Yesterday, the last exam board to offer the History of Art A-level announced that it was going to axe it, in a last ditch effort to scrap all ‘soft subjects’ from the classroom.
It was the latest in a series of punches delivered to the British art community, after first bleeding the scene dry of any funding.
Presumably, this is a move by the government to turn us into a country of lawyers, doctors and mechanics. Because, after all, creative types have no use in society at large, right?
History of Art is really the UK’s only ‘liberal arts’ subject – meaning that it’s completely interdisciplinary. Contrary to popular opinion, HoA students don’t just sit around talking about our favourite paintings wearing all black and inhaling espressos and vogue cigarettes.
And that’s because Art History not only looks at art in its aesthetic form, but also explores a range of topics across the humanities spectrum like history, religion, architecture, and literature (the black and cigarettes thing is obviously accurate).
Even more surprisingly, there’s actually a heavy social sciences and philosophy of science focus.
How can you expect someone to learn about Renaissance and Enlightenment art without studying Descartes and understanding the Cartesian coordination system? You can’t.
During my History of Art degree, I spent many boozy evenings defending the subject to pompous PPE students who assumed that our classes where full of lovely but thick, posh totty.
And sure, it was a heavily female course – many of whom where from privileged backgrounds. Maybe that’s because Art History isn’t a surefire way of landing a specific or well-paid job, and so appeals to those who have financial safety blankets.
But we still all found work.
All of my friends landed jobs in their chosen careers pretty much within months of leaving York – be that in curation (at the Whitechapel Gallery no less!), PR, recruitment, teaching, charity, and, of course, journalism.
And we all say that our degree has helped us.
I always used to say that Art History was a qualification in bullsh*t. And by that, I mean it teaches you to argue any point from any point of view. It teaches you to be as critical and opinionated as any law degree – but unlike law, it’s open-minded. Law qualifications teach the extent of the law and nothing more.
When it comes to critiquing art, you can never know too much.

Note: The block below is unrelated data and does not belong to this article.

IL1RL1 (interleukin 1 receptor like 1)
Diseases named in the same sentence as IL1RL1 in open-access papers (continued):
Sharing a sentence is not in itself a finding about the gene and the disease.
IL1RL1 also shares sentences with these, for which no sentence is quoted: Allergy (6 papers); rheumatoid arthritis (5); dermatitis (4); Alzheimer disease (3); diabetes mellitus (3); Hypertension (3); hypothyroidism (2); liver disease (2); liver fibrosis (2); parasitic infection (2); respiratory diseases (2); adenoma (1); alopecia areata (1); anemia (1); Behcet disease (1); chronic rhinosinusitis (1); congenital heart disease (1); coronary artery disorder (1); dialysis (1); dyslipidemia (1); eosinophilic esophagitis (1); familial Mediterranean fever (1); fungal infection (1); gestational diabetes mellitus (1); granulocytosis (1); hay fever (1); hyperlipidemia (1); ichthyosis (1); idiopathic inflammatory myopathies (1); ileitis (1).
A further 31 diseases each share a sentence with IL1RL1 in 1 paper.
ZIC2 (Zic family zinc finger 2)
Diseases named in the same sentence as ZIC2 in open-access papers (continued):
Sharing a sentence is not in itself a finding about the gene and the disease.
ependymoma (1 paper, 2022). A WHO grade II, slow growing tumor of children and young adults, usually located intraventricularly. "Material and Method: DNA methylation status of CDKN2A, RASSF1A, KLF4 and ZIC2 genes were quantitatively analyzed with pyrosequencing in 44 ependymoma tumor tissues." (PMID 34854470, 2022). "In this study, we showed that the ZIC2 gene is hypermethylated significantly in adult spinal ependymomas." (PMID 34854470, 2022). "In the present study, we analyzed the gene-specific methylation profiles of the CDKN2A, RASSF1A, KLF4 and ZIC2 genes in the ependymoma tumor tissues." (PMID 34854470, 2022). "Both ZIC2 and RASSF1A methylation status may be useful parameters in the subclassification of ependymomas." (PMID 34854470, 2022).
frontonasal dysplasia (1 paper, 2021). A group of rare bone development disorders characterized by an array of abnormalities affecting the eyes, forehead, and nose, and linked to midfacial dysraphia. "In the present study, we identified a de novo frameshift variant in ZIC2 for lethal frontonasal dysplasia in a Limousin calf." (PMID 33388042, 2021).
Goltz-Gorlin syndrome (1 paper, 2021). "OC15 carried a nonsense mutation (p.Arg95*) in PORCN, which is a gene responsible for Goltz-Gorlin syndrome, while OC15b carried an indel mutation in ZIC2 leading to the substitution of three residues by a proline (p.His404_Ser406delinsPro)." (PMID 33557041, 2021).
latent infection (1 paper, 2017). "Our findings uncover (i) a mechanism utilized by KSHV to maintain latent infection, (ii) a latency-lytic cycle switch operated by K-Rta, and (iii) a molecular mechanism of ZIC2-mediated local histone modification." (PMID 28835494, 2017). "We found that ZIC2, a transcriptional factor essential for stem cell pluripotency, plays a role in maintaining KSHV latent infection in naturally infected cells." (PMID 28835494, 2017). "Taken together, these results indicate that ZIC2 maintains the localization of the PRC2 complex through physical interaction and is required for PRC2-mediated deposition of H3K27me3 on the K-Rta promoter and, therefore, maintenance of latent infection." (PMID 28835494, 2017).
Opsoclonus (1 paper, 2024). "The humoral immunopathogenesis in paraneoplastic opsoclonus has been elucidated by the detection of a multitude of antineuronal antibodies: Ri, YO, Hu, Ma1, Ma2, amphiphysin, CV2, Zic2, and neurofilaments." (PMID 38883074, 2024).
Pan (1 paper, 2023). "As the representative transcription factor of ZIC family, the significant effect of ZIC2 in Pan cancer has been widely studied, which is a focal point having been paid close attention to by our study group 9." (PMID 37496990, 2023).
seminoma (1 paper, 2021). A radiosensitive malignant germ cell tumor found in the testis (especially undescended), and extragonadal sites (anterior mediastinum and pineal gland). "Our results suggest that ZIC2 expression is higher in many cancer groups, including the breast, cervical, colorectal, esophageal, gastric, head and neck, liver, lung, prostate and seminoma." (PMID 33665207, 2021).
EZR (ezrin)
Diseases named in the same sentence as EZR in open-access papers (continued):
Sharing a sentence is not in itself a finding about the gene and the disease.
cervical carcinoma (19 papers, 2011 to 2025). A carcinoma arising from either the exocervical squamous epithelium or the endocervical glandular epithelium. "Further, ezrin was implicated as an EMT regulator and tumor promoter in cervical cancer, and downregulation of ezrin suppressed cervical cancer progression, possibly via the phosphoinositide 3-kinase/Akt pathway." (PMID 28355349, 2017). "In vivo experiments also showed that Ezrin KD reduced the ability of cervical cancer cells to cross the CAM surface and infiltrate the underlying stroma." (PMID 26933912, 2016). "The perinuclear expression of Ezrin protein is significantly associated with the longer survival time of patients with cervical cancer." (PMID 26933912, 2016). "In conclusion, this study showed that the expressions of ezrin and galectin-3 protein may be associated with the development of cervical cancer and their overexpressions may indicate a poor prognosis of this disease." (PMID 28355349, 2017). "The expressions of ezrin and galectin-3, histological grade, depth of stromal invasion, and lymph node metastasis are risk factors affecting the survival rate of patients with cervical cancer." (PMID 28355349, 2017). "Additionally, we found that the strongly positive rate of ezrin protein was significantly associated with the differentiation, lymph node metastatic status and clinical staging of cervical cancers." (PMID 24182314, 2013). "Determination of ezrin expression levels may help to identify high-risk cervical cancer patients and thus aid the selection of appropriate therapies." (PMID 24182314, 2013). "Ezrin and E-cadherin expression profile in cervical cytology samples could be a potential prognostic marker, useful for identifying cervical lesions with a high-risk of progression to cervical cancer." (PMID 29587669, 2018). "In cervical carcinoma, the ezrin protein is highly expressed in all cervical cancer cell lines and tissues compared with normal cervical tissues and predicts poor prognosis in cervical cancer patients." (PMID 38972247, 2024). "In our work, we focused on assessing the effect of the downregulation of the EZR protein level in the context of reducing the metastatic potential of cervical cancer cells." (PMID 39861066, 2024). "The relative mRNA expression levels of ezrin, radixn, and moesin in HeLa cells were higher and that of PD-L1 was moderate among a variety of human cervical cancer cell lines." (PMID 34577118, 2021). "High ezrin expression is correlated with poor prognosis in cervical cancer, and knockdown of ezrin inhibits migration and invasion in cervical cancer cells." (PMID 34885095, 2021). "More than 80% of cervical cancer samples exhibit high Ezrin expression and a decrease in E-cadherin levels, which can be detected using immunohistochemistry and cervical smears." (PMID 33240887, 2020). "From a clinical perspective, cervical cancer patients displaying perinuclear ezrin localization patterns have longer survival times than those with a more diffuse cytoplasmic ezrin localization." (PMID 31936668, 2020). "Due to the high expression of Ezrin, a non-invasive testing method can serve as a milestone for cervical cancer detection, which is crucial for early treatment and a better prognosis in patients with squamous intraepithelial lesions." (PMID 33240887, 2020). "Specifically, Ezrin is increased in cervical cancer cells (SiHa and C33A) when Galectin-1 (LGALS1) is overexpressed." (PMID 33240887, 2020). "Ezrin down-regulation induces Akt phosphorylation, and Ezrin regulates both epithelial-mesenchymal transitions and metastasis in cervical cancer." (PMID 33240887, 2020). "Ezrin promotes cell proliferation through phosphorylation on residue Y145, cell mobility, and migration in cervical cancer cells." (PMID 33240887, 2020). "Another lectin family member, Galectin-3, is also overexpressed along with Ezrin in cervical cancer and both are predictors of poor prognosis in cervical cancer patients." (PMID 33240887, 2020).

‘I did it for A Level and fell in love,’ Jess – now a senior PR account manager – told metro.co.uk.
‘It enhanced all my other subjects because it deepened my cultural and historical knowledge which I applied to psychology and English lit.
‘It’s the best training ground for writing both freely and academically. And that’s a skill you just don’t learn in most other subjects – particularly at A-level.’
In a completely different field, I have a friend who currently works with refugees in camp in Jordan. And she claims that she uses the stuff she learnt during our final year – which looked at the ethics of war photography – every day.
‘All the stuff on the humanitarian context of philosophy is extremely useful to me now,’ Nikki says.
‘I’ve got to consider the ethics of photographing our beneficiaries every day.’
Few of us actually studied it at A Level because it wasn’t offered at many state schools when we were there. Those who did study it at during the sixth form definitely had a head start over the rest of us, especially when it came to things like visual analysis.
What message are we sending to potential HoA graduates by scrapping the A level?
That art is meaningless ‘fluff’? That to be interested in art history is to be ‘soft’?
Perhaps its use is best explained best by Terry Eagleton – the literary critic and theorist, and Distinguished Professor of English Literature at Lancaster University – when he said: ‘Because subjects like literature and art history have no obvious material pay off, they tend to attract those that look askance at capitalist notions of utility.
‘The idea of doing something purely for the delight of it has always rattled the grey-bearded guardians of the state. Sheer pointlessness has always been a deeply subversive affair.’
So, what did I learn from studying Art History?
Aside from tightening up general academic practices (sort of), I was able to explore my own concepts of morality and my own racial identity through artists like Chris Ofili and Sonia Boyce.
I was given the opportunity to develop political allegiances (Art History is the narrative of the underdog, unlike History). It helped me develop my sense of gender politics. It exposed me to philosophies and schools of thought I’d never come across or understood at galleries.
It gave me a renewed appreciation for classical architecture and gave me a firmer interest in medieval European history than any history course could ever hope to do.
We visited galleries in Yorkshire. In London. In Leeds. Our department paid for us to spend weekends milling around classical chateaux and medieval cathedrals in Paris. We sojourned to Florence to study patronage. Previous years even headed to America.
Go to Europe with an Art History graduate, and you’ll see cities in a completely different light – particularly if they’re into cloisters and columns.
So if you want a country which goes to university to chase the money, by all means, scrap the ‘soft’ subjects. We’ll soon rue the day we allowed our generation to be sapped of any creativity.
And if all else fails, there’s plenty opportunities to create Art-based memes.
You can sign the petition to save Art History A Level here. Who knows which creative subject might be next.